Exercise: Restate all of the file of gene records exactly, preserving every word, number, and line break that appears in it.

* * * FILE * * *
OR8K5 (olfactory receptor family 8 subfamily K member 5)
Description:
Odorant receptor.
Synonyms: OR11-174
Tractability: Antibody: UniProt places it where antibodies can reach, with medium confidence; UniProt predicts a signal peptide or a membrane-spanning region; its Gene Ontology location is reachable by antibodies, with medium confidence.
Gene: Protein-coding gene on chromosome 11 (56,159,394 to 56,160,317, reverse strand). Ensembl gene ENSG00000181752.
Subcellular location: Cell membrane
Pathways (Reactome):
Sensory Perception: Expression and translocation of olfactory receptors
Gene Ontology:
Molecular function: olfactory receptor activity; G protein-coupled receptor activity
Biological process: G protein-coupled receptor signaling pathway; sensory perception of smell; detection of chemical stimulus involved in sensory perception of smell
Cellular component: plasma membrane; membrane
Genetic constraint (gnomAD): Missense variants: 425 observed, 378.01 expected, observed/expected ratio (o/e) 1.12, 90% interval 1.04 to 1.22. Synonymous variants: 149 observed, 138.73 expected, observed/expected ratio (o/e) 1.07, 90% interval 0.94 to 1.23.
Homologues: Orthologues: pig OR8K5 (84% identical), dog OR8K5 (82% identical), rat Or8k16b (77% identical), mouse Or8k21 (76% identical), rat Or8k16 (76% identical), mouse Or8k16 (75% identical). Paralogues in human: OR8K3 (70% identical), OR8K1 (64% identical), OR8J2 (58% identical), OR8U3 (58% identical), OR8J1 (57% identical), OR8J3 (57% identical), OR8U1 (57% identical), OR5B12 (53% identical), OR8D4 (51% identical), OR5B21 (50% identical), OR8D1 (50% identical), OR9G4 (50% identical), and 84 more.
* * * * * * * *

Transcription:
OR8K5 (olfactory receptor family 8 subfamily K member 5)
Description:
Odorant receptor.
Synonyms: OR11-174
Tractability: Antibody: UniProt places it where antibodies can reach, with medium confidence; UniProt predicts a signal peptide or a membrane-spanning region; its Gene Ontology location is reachable by antibodies, with medium confidence.
Gene: Protein-coding gene on chromosome 11 (56,159,394 to 56,160,317, reverse strand). Ensembl gene ENSG00000181752.
Subcellular location: Cell membrane
Pathways (Reactome):
Sensory Perception: Expression and translocation of olfactory receptors
Gene Ontology:
Molecular function: olfactory receptor activity; G protein-coupled receptor activity
Biological process: G protein-coupled receptor signaling pathway; sensory perception of smell; detection of chemical stimulus involved in sensory perception of smell
Cellular component: plasma membrane; membrane
Genetic constraint (gnomAD): Missense variants: 425 observed, 378.01 expected, observed/expected ratio (o/e) 1.12, 90% interval 1.04 to 1.22. Synonymous variants: 149 observed, 138.73 expected, observed/expected ratio (o/e) 1.07, 90% interval 0.94 to 1.23.
Homologues: Orthologues: pig OR8K5 (84% identical), dog OR8K5 (82% identical), rat Or8k16b (77% identical), mouse Or8k21 (76% identical), rat Or8k16 (76% identical), mouse Or8k16 (75% identical). Paralogues in human: OR8K3 (70% identical), OR8K1 (64% identical), OR8J2 (58% identical), OR8U3 (58% identical), OR8J1 (57% identical), OR8J3 (57% identical), OR8U1 (57% identical), OR5B12 (53% identical), OR8D4 (51% identical), OR5B21 (50% identical), OR8D1 (50% identical), OR9G4 (50% identical), and 84 more.